Ice dyeing tutorial


 Ice dyeing tutorial

In this tutorial I will explain how to dye small quantities of natural fabrics using cold water or “Procion” dyes.  Ice dyeing can be fun and gives great results, especially on silk scarves as in this example but you can also use cotton T-shirts, cotton crochet lace, vintage table cloths etc. Items must be pure silk, cotton, linen or viscose or blends of any of these.  Not suitable for wool, polyester nylon, acetate etc.  Blends such as poly-cotton will give results only on the cotton proportion of the fabric. Plain items in natural fabric are readily available and the results make great gifts.


Always wear old clothes and protect your surfaces. Always wear a dust mask to avoid inhaling dye dust. This method  is fine to do outdoors on a sunny day but be aware that any wind will blow your dye powder around and you could either cross contaminate other items or find you have inadvertently coloured your washing on the line or even worse, your neighbour’s! Likewise, if doing indoors protect floors as well as tabletops. Use common sense!

There is no way of accurately predicting the results but you could play around with swirling or folding your item and see what  happens. If you wish you can also introduce “resists” (methods of preventing the dye from reaching the fabric.); try folding and using a few household pegs on the folds, tie elastic bands around small sections gathered up or wrapped around marbles.

Remember that some dye shades are composites of other shades and so you may get some interesting results from those  component colours. Try and select your dyes with some idea in mind of how you want it to look. Consider using all warm shades such as browns, golds and yellows for a subtle effect or go for contrasts such as red, green and purple for a colour pop!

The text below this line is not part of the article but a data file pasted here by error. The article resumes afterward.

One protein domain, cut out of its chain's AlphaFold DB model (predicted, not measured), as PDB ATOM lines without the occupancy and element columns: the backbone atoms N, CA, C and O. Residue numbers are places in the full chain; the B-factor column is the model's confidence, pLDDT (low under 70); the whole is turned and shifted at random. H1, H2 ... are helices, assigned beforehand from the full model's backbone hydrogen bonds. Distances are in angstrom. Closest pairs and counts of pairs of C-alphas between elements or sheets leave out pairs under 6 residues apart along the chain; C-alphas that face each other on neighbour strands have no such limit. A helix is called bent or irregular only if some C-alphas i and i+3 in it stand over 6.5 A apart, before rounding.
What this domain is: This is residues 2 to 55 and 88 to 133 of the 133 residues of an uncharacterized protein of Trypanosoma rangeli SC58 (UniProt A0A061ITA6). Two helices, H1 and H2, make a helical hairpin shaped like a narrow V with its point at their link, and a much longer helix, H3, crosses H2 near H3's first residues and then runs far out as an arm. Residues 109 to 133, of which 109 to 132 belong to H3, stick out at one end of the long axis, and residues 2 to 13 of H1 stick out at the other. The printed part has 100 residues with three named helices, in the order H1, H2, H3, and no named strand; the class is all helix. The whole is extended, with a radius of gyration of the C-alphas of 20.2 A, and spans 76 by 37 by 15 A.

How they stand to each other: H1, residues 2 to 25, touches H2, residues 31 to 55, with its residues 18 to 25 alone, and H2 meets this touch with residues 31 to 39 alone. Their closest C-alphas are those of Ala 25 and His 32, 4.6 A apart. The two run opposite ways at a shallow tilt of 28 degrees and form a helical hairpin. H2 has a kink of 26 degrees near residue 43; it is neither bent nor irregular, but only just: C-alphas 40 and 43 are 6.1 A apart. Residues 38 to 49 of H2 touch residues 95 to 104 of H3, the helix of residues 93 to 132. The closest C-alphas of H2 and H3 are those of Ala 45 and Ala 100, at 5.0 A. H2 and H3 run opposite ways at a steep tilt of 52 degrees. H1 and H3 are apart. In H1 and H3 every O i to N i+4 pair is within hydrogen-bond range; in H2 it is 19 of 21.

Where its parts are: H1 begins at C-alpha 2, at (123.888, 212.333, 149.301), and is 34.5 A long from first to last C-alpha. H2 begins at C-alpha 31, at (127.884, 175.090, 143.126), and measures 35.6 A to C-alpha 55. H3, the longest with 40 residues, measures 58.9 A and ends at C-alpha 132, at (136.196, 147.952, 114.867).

One or more silk scarves or other natural fibre items.

Plastic bucket to soak your fabric in.

Soda ash solution (10g for each litre of water)

Procion dyes in powder form in colours of your choice.

Some kind of trivet to lift your fabric off the deck.(We used stacking plastic mushroom trays from the supermarket)


Ice, lots of ice.

Small sieve.


Rubber gloves or similar.

Face mask

Did I mention you would need some ice? Don’t stint on this.



  1. Put on your gloves and face mask.

  2. If your scarf hasn’t been previously washed then do so before soaking in a solution of soda ash and gently wringing out the excess.  scarves-in-bucket

  3. Gently arrange your scarf on top of your trivet (We used mushroom trays, but you can use cooling racks, tile spacers etc) The idea is to keep the scarf away from any pooling dye water which will just give you a murky result.  

  4. Pile ice on top of your scarf, making sure it is well covered. You can use cubes or crushed ice, even snow. The different textures will give different results.  building-a-pile-of-ice

  5. Wearing your mask sprinkle neat dye powder over the ice in random arrangements, using the sieve so that there are no clumps and making sure you have an even coverage of dye. starting-to-sprinkle-dye-on sprinkling-dye-using-a-smal sprinkled-dye-on-ice dye-on-fresh-ice-detail 

  6. Leave the ice to melt and carry the dye through to the scarf. partially-melted-ice-on-sca wet-scarf-and-partially-mel 

  7. Once all the ice has melted leave the scarf alone for a further 20 minutes; remember some of the dye has only just come into contact with the soda ash.     wet-scarf-in-tray-2                                             

  8. Gently remove the scarf and rinse thoroughly, keeping your gloves on. coloured-scarf-in-tray1

  9. Wash the scarf in a gentle detergent, rinse  again and spin in a washing machine if you can.

  10. Allow to dry away from direct sunlight.

  11. Once completely dry steam press it to get all the creases out.

  12. Wear and enjoy. finished-pic-1 finished-3 finished-2 

    For this project we used procion dyes and related chemicals from